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Searching for Growth in 2019's Uncertain Markets

January 30, 2019

“THERE’S GRIDLOCK IN WASHINGTON. China’s economy is slowing, and its trade dispute with the U.S. may take a while to resolve. Not to mention worries about Brexit and slower growth in Europe.

It feels like there’s a lot of uncertainty right now,” says Marci McGregor, senior investment strategist, Bank of America Global Wealth and Investment Management. On the other hand, she adds, the U.S. economy remains resilient. “Consumer confidence and employment numbers are both important—and those have been very strong.”

 

What’s an investor to make of all this? We asked McGregor to share her insights on how to navigate this year’s shifting markets and where the investment opportunities might be amid continuing volatility.

Searching for Growth in 2019's Uncertain Markets

 

Q: How could a slowing economy affect the markets in 2019?
A: "Many people seem to believe the U.S. is about to turn the corner to recession. We don’t think that’s the case. While we see signs that the economy is slowing, our view is that the economy is continuing to grow above historic trends and should expand by about 2.5% in 2019. Once we get data confirming that over the coming weeks and months, it should help to reassure investors. As for corporate earnings, in the first three quarters of 2018, they were up more than 20%. We do expect them to slow to growth of 5% to 6% in 2019. But in recent weeks the market has been pricing in no earnings growth for the year ahead—and that could make equities more attractive to investors."

 

This is a time to increase quality. In equities, that could mean owning more large-cap stocks and U.S. stocks. In fixed income, it could mean taking less credit risk and shifting toward shorter durations. —Marci McGregor, senior investment strategist, Bank of America Global Wealth and Investment Management

Q: Where should investors consider looking within the equity market?
A: "This is a time to increase quality.  That could mean owning more large-cap stocks and U.S. stocks, which are our preference right now. It may also involve buying companies that can grow their dividends.1 Sector-wise, we still like technology, health care and some areas of industrials.2"

 

Q: Coming off of four interest rate hikes in 2018, what can investors do on the fixed-income side of their portfolios?
A: "Here, too, it’s a time to increase quality.  In fixed income, it could mean taking less credit risk and maybe shifting toward shorter durations. We prefer an emphasis on short-dated investment-grade corporate bonds, as well as municipal bonds3 in a range of maturities."

 

Q: Where might investors look for international opportunities?
A: "With more than half of the global population now considered middle-class, there’s a very strong consumer story in emerging markets.4 At the same time, market sentiment has been very negative—which makes emerging market valuations quite attractive. This could be a great opportunity for patient investors."

 

Q: As investors wait for corporate earnings and other data that could stabilize the markets, is there anything they should be doing to deal with ongoing volatility?
A: "The most important thing is to remember your goals. In down markets as well as up, it’s important to have the discipline to stick to your long-term strategy. That can be hard to do when markets are weak, as they have been lately. But markets like these can create really attractive opportunities if you have a longer-term outlook.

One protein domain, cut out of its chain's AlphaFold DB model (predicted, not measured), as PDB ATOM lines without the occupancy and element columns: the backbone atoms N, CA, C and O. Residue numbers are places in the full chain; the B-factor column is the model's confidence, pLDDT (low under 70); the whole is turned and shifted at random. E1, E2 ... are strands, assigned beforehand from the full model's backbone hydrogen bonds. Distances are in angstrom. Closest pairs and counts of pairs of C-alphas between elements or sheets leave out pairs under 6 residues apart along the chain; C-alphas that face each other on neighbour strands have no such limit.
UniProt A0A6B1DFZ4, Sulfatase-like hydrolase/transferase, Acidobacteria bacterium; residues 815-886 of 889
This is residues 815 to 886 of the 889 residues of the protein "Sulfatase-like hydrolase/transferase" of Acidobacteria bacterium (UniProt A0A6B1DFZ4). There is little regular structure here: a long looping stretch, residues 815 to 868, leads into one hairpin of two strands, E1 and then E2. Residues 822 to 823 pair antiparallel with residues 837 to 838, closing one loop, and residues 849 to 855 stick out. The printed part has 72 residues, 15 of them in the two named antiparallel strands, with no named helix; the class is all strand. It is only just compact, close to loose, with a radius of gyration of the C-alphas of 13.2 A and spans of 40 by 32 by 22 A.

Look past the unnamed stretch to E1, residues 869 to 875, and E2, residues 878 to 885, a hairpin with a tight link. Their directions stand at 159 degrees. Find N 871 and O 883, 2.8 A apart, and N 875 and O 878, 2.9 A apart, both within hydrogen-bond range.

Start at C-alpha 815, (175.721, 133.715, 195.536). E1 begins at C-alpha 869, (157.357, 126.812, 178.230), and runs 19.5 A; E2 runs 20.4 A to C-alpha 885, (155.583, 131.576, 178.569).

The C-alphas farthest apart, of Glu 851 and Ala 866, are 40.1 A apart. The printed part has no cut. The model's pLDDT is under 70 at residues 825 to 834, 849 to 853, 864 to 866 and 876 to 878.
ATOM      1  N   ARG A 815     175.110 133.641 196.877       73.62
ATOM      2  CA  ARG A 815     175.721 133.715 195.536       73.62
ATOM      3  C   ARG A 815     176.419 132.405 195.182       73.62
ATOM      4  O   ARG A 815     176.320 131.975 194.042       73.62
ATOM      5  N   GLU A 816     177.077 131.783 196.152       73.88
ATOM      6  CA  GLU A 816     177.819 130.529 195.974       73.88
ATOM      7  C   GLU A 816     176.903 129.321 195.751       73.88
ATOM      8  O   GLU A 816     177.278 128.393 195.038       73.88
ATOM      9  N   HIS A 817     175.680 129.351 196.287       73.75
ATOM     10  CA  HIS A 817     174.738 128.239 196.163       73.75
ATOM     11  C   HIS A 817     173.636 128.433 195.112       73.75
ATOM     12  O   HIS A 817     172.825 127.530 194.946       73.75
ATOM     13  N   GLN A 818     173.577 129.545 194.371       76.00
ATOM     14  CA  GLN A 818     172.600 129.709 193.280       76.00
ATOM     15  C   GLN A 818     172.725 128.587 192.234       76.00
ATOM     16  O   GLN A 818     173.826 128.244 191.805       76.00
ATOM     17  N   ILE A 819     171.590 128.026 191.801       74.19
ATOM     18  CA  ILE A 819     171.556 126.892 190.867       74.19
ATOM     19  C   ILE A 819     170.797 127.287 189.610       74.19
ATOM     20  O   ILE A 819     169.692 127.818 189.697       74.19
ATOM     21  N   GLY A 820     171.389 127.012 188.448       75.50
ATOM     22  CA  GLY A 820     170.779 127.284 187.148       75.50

"Before you alter your investment strategy in any way, though, it’s a good idea to speak with your financial advisor. She or he can help you understand how our outlook for 2019 might apply to your situation, taking into account both your risk preferences and the time you have to potentially achieve your long-term goals."

 

For more insights on the markets and the economy in 2019, visit ml.com/outlook.

 

1Companies may reduce or eliminate dividend payment to shareholders. Historically, dividends make up a large percentage of stocks’ total return.

2Investments focused in a certain industry may pose additional risks due to lack of diversification, industry volatility, economic turmoil, susceptibility to economic, political or regulatory risks and other sector concentration risks.

3Return of principal is not guaranteed. Bond funds have the same interest rate, inflation, and credit risks that are associated with the underlying bonds owned by the fund. Generally, the value of bond funds rises when prevailing interest rates fall and falls when interest rates rise. There are ongoing fees and expenses associated with owning shares of bond funds.

Investing in fixed-income securities may involve certain risks, including the credit quality of individual issuers, possible prepayments, market or economic developments and yields and share price fluctuations due to changes in interest rates. When interest rates go up, bond prices typically drop, and vice versa.

Income from investing in municipal bonds is generally exempt from Federal and state taxes for residents of the issuing state. While the interest income is tax-exempt, any capital gains distributed are taxable to the investor. Income for some investors may be subject to the Federal Alternative Minimum Tax (AMT).

4International investing involves special risks, including foreign taxation, currency risks, risks associated with possible differences in financial standards and other risks associated with future political and economic developments.

Investing in emerging markets may involve greater risks than investing in more developed countries. In addition, concentration of investments in a single region may result in greater volatility.

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